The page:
Libya's electoral commission has begun unveiling the preliminary results of the country's historic vote after decades of dictatorship as a liberal coalition called for national unity talks.
The National Forces Alliance, widely seen as a key contender in Saturday's election for a national assembly, won a crushing victory in two western constituencies but was elbowed out by a local party and Islamists in Misrata.
Mahmud Jibril of the National Forces Alliances (NFA) called on Monday for all parties to come together.
"We extend an honest call for a national dialogue to come all together in one coalition, under one banner... to reach a compromise, a consensus on which the constitution can be drafted and the new government can be composed," said the NFA leader.
"There was no loser and winner at all. Whoever is going to win, Libya is the real winner of those elections," he added.
Jibril, 60, is not on the ballot under rules blocking members of the anti-Gaddafi transitional government from running.
Instead, he acts as a mix of elder statesman and spokesman for a political coalition of more than 50 parties, some as small as just a handful of people.
His remarks came hours after the leader of the rival Justice and Construction Party admitted the NFA had an early lead in the vote count for the capital and Libya's second-largest city of Benghazi.
"The National Forces Alliance achieved good results in some large cities except Misrata. They have a net lead in Tripoli and in Benghazi," said Mohammed Sawan, a Justice and Construction leader.
Votes are still being tallied with preliminary results rolled out district by district in a complex counting system that needs to measure the performance of individual candidates as well as those of political entities.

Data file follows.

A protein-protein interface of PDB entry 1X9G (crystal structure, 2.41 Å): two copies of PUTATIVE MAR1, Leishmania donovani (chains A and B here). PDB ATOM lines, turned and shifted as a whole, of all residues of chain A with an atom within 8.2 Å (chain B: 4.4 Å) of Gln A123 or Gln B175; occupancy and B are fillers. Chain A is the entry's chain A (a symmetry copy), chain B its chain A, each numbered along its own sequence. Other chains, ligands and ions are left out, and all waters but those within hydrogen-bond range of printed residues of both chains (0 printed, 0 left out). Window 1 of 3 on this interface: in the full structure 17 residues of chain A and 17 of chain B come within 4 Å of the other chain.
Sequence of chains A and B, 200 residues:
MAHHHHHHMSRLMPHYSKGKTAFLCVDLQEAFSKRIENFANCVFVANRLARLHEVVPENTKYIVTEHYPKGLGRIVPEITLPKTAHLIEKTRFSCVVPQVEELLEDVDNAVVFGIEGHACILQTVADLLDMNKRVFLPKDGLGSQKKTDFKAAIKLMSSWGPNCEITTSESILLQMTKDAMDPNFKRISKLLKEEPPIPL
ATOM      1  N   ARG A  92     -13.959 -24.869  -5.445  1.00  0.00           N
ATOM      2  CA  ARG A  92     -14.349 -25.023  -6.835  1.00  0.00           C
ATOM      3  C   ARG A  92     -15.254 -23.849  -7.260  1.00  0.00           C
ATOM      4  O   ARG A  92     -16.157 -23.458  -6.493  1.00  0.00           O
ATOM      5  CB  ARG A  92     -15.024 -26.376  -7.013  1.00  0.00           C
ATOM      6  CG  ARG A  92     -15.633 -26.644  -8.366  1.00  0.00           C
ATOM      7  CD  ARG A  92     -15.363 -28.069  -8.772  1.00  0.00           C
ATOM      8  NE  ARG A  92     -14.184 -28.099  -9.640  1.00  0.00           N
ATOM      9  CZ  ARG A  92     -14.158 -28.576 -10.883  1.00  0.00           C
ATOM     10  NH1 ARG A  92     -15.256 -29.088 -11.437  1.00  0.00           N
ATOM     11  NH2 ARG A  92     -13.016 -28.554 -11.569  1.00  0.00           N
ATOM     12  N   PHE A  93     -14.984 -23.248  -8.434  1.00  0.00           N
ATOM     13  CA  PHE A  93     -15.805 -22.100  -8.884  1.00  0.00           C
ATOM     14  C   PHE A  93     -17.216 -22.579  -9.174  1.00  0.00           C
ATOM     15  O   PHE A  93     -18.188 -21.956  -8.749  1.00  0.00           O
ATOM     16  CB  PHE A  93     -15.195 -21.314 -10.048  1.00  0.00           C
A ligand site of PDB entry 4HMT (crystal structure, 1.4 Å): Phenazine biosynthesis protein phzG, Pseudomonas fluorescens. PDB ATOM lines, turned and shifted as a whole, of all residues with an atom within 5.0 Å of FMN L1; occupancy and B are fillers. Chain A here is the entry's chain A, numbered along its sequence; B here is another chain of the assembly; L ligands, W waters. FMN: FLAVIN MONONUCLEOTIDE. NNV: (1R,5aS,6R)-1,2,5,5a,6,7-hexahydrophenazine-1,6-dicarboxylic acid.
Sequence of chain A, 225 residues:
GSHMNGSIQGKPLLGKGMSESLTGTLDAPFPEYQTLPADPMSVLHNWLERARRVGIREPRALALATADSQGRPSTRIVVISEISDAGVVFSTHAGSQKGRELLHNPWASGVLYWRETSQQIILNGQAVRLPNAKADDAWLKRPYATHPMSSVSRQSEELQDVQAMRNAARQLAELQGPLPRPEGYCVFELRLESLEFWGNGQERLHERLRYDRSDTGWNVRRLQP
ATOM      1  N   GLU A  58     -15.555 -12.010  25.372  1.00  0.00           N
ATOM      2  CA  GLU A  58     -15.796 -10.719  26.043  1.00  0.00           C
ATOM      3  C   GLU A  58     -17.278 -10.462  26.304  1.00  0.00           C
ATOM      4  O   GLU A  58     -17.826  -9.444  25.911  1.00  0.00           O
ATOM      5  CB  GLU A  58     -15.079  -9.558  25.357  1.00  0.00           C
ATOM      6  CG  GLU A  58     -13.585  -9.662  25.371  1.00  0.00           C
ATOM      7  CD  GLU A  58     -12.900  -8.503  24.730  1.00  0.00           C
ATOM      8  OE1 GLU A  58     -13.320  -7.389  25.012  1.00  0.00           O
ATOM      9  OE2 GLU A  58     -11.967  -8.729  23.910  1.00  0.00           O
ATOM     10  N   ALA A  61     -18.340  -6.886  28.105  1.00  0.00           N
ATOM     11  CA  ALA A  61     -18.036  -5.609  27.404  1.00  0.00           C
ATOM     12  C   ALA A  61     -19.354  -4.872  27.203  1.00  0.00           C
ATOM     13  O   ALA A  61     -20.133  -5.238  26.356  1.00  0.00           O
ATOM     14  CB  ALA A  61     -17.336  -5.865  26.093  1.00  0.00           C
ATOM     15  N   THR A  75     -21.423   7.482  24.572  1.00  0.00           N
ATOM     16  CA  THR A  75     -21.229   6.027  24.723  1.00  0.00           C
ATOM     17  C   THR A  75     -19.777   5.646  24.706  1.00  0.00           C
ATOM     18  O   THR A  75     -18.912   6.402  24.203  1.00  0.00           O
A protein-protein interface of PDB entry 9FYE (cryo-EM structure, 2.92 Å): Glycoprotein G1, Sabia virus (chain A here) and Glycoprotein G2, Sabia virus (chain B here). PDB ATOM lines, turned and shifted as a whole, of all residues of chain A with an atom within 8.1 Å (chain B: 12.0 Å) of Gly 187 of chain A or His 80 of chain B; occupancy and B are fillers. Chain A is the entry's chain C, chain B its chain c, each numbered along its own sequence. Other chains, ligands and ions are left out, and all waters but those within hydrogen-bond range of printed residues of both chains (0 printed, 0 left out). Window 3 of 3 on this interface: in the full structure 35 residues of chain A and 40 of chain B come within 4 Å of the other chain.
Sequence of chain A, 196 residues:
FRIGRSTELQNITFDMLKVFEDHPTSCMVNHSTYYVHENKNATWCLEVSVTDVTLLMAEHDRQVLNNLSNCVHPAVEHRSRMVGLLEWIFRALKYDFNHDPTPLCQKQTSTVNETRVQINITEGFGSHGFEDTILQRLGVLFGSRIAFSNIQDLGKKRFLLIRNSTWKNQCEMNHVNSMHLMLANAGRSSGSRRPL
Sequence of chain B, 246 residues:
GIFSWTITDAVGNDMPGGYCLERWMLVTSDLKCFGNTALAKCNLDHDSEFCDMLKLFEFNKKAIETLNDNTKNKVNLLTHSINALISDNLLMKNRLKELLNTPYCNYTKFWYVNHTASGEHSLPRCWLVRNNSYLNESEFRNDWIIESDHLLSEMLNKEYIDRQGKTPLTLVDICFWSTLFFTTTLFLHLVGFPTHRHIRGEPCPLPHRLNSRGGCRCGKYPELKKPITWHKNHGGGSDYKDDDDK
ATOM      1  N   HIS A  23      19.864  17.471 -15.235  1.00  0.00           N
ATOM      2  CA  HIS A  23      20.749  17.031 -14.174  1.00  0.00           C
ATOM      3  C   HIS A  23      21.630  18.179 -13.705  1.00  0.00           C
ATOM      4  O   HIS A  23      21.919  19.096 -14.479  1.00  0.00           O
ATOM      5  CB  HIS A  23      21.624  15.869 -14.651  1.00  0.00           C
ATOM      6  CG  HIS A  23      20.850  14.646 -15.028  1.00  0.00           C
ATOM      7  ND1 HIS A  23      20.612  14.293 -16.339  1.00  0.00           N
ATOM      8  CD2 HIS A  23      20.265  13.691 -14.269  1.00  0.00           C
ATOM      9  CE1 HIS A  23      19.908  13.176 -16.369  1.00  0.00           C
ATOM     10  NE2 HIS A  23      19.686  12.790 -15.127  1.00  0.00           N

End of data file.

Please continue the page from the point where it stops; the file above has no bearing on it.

The commission has not given a date for the final results.
Faisal Krekshi, NFA secretary general, said: "Early reports show that the coalition is leading the polls in the majority of constituencies."
Preliminary figures from the country's electoral commission showed that 1.7 million of the nearly 2.9 million eligible voters, or about 63 per cent, cast their ballots on Saturday.
Full results could not be unknown until the end of the week as the election commission has decided to bring ballot papers to Tripoli for a centralised count in the first elections since the fall of Gaddafi last year.
The United Nation's top official in Libya applauded on Sunday how the country conducted its first free and fair election in more than four decades, saying it went better than anyone could "reasonably have expected".
The Special Representative of the UN Secretary-General, Ian Martin, spoke in Tripoli and said he hoped that the lengthy procedure of counting the ballots would not be a source of suspicion.
If the results are confirmed, Libya, unlike neighbouring Tunisia and Egypt whose strongmen were also ousted in last year's Arab Spring, will buck the trend of electoral success for Islamists.
"But it is a tight race for us in the south," added Sawan, a former political prisoner and member of Libya's Muslim Brotherhood, which launched the party.
In a country with no history of political parties and no national surveys, forecasting results is virtually impossible, but early media reports seemed to back the party leaders' claims.
Al-Assima TV said the coalition was far ahead in the capital, scooping 80 per cent in the district of Tripoli Centre and 90 per cent in the impoverished district of Abu Slim.
Its lead, the private channel said, was also strong in the troubled east, with preliminary figures giving it 70 per cent in Benghazi and 80 per cent in Al-Bayda, hometown of interim leader Mustafa Abdel Jalil.
These figures were unofficial, however, and the commission warned it was best not to release numbers that could create false expectations or "confuse voters" if the results proved different.
"The first winner is the Libyan people," said stressed election commission chief Nuri Abbar.
Apart from acts of sabotage in the restive east, and one death in Ajdabiya as gunmen opened fire near a polling station, the vote was held in a festive atmosphere in major cities.